Had been wanting to try this place for a long time and wandered in with some friends after Sabio was packed. We sat in the dining section, not in the main bar area. This turned out to be good because there is a live band in the bar section and, while the music isn't bad, it is rather loud for dinner and there is nothing to absorb the sound. When it comes to ordering, they give you iPads for menus, but unlike the slick presentations one usually sees when someone tries to do this, they were just iPad 1s with PDFs of the menus in iBooks and the other applications removed. It would have been a lot easier just to look at a traditional menu. They have a nice, albeit very pricey, selection of vodkas, and an interesting wine list. We opted for a bottle of Georgian wine that was both inexpensive and tasty. They also have a nice cocktail selection. In terms of the food, they have many traditional Russian and Central Asian favorites, including a large selection of caviar items, as well as a few non-Russian dishes that just cause you wonder what they're doing on the menu. We ordered borshch, shchi, pelmeni dumplings (more on this later), Georgian cheese bread, shashlik (meat grilled on skewers), and eggplant. The cheese bread was okay, though there was a hair on the plate under the bread. They offered to give us a new one, but we simply changed the plate and ate the rest anyway. The soups (borshch and shchi) were okay. I liked the fact that the borshch wasn't too sweet and that the sour cream was given on the side and so could be added to taste. Next came the shashlik, which had lamb, chicken, and salmon. I wouldn't consider the latter two to be traditional. However, of the three, the chicken was the best. I think salmon is easy to overcook and thus an odd choice for grilling together with lamb and chicken, and the lamb itself was a bit tough and smelly. Next came the egplant, which was tasty and, being stuffed with other vegetables, reminiscent of a ratatouille. At that point, we'd realized that they forgot our pelmeni, so I asked the waitress to check. About ten minutes later they came out, no apology or anything for having overlooked the dish. They were presented in a small bowl like the ones that the soup comes in with a side dish of sour cream. The pelmeni were small and filled less than half the bowl, so this presentation was a bit awkward as it comes out looking like an empty bowl with a side of sour cream on a tray. The dumplings themselves were okay but not super. The meat filling lacked flavor. All in all, I wouldn't say it was a bad meal, but it was hardly a great one and I'd be a bit reluctant to go back rather than try someplace else.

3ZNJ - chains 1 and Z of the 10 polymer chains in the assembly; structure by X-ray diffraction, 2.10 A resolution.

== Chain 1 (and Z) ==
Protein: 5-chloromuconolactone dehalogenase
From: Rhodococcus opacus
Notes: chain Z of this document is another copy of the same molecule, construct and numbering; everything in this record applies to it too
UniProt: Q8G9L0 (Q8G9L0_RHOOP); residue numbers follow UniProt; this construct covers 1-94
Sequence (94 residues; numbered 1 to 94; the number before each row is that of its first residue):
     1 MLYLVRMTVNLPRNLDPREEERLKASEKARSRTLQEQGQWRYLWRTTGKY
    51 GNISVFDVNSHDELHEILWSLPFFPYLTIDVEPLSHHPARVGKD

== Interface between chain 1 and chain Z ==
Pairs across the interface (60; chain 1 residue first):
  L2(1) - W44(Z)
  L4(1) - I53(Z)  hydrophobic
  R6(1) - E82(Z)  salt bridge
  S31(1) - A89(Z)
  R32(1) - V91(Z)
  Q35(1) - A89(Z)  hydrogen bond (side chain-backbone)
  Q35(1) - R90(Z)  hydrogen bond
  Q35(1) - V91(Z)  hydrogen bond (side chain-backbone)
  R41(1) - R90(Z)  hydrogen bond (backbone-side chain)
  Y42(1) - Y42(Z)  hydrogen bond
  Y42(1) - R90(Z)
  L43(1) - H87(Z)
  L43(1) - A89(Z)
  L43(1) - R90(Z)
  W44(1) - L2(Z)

Click on this link for a better scoop! http://mychefdoeuvre.com/2014/02/01/buyan-russian-restaurant-caviar-bar/
I wandered in only because I had been along that street for SABIO, a Spanish tapas bar. I spotted Buyan and thought, "Mmm, how exotic, a Russian resto. Perhaps it's time to see if Singapore has good Borscht soup after all." And here at Buyan I did.
Apart from being on the pricey side, the place does well in terms of ambience and tastes. The menu pickings are interesting and different. Ask too for the bar menu as there are some nice dishes on that that you may not spot in the ala carte menu.
I love the fact that Buyan is actually run by real Russian folks, and in fact, we were served attentively by a lady Russian lady with a Singlish slang, and that added to the fun!
I will be back for more , especially if it's for a romantic date :)